Kennewick Man Goes on the Table

Examinations will begin this week to decide, once and for all, whether a 9000-year-old skeleton qualifies as a Native American. Scientists are happy that Kennewick Man, found on the banks of the Columbia River in Washington State in 1996, has finally made it into the lab, but they are worried that the government could put a crimp on the way the work is done and reported.

The skeleton already has a colorful history (Science, 10 April 1998, p. 190). Shortly after their discovery, the bones were seized by the Corps of Engineers on behalf of Native Americans under the Native American Graves Protection and Repatriation Act (NAGPRA). A group of scientists promptly sued for the right to study the remains, which have been claimed by a coalition of five tribes as well as a group representing ancient Nordics.

The Corps turned decision-making about the bones over to the Interior Department, and last spring a federal judge gave the department permission to proceed. Now Kennewick Man is ready for a full inspection by a team led by Frank McManamon, chief archaeologist of the National Park Service, starting with an examination of bones, teeth, soil samples, and a rock spearpoint embedded in the pelvis. The goal: to establish whether the man fits the law's definition of a Native American. If the findings are inconclusive, McManamon says scientists will consult with Native Americans before applying invasive procedures such as radiocarbon dating of bones and attempts at DNA analysis. The next step, if necessary, is to establish whether he has a "cultural affiliation" with any modern tribe.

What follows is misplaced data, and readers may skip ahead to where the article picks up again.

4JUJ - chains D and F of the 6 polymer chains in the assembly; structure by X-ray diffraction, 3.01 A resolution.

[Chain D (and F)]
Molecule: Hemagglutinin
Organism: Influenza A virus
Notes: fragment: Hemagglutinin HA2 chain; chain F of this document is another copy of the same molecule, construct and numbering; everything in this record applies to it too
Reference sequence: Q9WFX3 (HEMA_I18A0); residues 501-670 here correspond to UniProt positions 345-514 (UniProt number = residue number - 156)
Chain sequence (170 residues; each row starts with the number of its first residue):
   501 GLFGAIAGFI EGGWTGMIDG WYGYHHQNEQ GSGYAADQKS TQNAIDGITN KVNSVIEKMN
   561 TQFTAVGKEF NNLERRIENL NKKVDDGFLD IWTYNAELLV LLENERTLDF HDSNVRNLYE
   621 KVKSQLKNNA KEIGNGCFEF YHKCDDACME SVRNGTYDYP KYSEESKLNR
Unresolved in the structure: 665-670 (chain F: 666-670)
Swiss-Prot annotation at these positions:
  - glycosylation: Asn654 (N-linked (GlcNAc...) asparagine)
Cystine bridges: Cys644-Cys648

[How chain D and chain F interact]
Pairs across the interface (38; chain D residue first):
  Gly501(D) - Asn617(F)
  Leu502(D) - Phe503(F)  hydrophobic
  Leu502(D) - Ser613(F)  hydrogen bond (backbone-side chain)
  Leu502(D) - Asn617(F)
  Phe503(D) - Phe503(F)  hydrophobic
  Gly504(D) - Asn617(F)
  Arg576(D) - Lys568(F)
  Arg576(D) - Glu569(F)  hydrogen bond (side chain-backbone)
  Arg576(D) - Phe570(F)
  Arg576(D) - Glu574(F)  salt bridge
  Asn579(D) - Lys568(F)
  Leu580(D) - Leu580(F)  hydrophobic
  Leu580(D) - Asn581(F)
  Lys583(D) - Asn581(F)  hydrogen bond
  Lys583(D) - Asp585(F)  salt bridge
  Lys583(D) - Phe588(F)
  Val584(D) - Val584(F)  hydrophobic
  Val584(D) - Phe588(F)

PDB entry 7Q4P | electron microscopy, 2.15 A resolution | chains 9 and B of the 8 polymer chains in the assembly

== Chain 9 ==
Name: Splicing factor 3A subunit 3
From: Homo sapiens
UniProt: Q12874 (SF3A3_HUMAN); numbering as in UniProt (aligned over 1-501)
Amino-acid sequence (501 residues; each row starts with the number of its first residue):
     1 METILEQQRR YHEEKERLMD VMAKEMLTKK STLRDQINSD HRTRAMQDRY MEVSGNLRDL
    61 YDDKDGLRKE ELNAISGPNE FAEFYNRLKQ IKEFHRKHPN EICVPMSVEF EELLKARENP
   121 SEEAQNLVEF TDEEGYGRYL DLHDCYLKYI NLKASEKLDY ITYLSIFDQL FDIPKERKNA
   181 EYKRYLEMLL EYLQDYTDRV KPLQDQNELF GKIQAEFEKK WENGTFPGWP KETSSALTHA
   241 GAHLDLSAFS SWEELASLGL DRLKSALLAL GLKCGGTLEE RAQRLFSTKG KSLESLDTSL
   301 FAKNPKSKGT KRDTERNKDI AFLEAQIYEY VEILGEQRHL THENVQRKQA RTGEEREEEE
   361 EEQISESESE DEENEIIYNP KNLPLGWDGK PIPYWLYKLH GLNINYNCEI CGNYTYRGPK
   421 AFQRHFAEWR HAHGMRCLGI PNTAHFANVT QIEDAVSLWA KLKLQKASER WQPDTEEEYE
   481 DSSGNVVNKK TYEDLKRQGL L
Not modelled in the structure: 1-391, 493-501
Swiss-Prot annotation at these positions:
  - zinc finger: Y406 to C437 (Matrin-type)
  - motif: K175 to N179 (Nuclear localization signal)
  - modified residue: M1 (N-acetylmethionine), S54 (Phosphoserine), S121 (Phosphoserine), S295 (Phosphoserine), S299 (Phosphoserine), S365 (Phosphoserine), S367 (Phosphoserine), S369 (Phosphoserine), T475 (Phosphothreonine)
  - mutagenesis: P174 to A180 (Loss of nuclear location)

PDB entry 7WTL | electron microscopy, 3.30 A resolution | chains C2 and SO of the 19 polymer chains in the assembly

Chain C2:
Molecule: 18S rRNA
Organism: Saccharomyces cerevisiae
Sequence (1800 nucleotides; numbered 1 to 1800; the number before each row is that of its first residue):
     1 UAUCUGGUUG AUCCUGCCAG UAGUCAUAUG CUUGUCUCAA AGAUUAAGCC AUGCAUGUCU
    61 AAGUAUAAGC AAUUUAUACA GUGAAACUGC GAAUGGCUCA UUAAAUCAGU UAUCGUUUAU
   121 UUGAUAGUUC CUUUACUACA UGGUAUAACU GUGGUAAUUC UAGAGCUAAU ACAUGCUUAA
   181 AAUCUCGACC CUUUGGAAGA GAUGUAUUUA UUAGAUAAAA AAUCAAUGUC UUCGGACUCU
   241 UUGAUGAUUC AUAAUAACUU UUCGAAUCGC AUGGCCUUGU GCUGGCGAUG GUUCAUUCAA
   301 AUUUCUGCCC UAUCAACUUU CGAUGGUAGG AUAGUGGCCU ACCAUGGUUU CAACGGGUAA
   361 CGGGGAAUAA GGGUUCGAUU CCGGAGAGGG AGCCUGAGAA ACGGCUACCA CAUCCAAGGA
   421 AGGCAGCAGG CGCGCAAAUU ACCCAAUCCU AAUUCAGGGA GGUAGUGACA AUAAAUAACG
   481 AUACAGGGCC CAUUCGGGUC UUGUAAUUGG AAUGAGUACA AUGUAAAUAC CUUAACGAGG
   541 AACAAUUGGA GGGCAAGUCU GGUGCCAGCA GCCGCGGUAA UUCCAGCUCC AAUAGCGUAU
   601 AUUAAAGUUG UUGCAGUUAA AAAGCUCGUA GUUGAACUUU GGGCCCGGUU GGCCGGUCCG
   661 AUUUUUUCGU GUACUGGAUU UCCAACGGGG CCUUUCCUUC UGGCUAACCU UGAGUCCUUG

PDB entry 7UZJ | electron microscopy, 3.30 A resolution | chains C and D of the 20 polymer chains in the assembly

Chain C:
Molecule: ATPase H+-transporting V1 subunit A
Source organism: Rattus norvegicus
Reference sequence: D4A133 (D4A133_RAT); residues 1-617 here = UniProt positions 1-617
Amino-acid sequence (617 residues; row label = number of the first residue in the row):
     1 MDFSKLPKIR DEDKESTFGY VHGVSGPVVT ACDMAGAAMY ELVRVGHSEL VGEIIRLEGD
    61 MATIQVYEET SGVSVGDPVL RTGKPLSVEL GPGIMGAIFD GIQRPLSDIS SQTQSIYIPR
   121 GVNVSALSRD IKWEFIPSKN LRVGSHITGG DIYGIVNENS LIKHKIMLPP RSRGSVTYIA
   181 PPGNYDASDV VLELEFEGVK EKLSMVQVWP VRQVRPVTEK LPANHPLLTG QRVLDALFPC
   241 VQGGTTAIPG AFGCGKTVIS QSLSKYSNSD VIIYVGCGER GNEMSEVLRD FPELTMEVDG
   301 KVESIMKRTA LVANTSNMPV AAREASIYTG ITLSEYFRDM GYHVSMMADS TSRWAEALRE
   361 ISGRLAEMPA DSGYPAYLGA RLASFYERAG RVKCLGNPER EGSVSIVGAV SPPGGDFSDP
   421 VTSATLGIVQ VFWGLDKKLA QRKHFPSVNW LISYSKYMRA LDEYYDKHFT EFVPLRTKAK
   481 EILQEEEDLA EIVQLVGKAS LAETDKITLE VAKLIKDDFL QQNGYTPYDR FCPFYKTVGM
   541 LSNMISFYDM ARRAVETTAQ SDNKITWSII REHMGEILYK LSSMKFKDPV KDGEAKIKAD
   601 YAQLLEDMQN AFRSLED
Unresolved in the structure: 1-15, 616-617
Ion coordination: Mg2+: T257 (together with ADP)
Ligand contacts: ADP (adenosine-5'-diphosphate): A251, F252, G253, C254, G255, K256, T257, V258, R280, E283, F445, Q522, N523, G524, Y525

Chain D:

Scientific observers are gratified that researchers are finally able to get at the bones, but they're upset with Interior's procedures and its interpretation of NAGPRA. McManamon says the term "Native American" applies to anyone found to be in an area before the Europeans got there, and it's not necessary to find "a biological link between modern tribes and ancient remains." But scientists say that definition is flawed; it would encompass "Norse remains in Maine ... and a lot of Japanese shipwrecks," complains anthropologist Robson Bonnichsen of Oregon State University in Corvallis, one of the plaintiffs in the court case. Instead, he and others contend that the law requires a relationship to present-day indigenous U.S. populations.

Interior spokesperson Stephanie Hanna says a preliminary report from the expert team is due in mid-March and data will ultimately be made public. But it's unlikely to be the final chapter in the saga. A lawyer for the scientists says their suit is "on hold" and could be revived pending the outcome of the current exercise.